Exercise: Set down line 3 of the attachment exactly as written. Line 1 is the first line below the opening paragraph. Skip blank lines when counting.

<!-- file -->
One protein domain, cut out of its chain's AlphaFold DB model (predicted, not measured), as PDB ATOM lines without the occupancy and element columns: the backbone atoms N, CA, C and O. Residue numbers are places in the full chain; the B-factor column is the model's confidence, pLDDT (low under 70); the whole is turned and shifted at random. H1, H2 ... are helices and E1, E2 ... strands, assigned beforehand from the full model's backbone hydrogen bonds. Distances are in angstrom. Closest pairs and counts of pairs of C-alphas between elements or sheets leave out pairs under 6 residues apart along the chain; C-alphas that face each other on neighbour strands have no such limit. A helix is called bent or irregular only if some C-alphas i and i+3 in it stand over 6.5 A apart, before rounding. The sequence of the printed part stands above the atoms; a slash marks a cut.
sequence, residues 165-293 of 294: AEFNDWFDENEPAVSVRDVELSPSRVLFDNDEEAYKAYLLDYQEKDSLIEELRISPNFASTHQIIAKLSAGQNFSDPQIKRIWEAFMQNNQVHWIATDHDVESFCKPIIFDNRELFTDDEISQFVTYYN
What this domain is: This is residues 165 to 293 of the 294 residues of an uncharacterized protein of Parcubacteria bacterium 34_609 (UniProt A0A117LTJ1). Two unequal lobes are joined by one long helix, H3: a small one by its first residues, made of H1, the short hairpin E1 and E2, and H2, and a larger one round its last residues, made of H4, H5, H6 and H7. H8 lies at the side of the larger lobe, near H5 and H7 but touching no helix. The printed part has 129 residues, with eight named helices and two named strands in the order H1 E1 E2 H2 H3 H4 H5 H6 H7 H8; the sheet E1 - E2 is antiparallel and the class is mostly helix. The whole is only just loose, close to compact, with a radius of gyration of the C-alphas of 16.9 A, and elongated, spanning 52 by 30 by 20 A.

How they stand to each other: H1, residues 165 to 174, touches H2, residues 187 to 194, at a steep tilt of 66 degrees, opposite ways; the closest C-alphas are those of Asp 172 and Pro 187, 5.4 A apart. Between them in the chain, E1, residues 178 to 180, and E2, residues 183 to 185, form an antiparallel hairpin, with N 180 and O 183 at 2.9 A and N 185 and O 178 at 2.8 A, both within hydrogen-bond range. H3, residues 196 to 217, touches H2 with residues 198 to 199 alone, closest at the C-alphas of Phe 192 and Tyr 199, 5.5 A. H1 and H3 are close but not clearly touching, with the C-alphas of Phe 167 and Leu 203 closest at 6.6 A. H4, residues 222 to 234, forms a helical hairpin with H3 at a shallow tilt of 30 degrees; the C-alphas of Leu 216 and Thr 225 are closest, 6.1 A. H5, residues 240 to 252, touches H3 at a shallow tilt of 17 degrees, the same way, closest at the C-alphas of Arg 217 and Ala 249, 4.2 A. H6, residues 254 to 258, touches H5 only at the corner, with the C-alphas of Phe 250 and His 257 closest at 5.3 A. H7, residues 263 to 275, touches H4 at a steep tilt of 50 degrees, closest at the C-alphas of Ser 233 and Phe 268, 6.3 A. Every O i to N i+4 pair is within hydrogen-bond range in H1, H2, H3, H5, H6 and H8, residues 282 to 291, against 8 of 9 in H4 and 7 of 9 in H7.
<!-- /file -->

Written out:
How they stand to each other: H1, residues 165 to 174, touches H2, residues 187 to 194, at a steep tilt of 66 degrees, opposite ways; the closest C-alphas are those of Asp 172 and Pro 187, 5.4 A apart. Between them in the chain, E1, residues 178 to 180, and E2, residues 183 to 185, form an antiparallel hairpin, with N 180 and O 183 at 2.9 A and N 185 and O 178 at 2.8 A, both within hydrogen-bond range. H3, residues 196 to 217, touches H2 with residues 198 to 199 alone, closest at the C-alphas of Phe 192 and Tyr 199, 5.5 A. H1 and H3 are close but not clearly touching, with the C-alphas of Phe 167 and Leu 203 closest at 6.6 A. H4, residues 222 to 234, forms a helical hairpin with H3 at a shallow tilt of 30 degrees; the C-alphas of Leu 216 and Thr 225 are closest, 6.1 A. H5, residues 240 to 252, touches H3 at a shallow tilt of 17 degrees, the same way, closest at the C-alphas of Arg 217 and Ala 249, 4.2 A. H6, residues 254 to 258, touches H5 only at the corner, with the C-alphas of Phe 250 and His 257 closest at 5.3 A. H7, residues 263 to 275, touches H4 at a steep tilt of 50 degrees, closest at the C-alphas of Ser 233 and Phe 268, 6.3 A. Every O i to N i+4 pair is within hydrogen-bond range in H1, H2, H3, H5, H6 and H8, residues 282 to 291, against 8 of 9 in H4 and 7 of 9 in H7.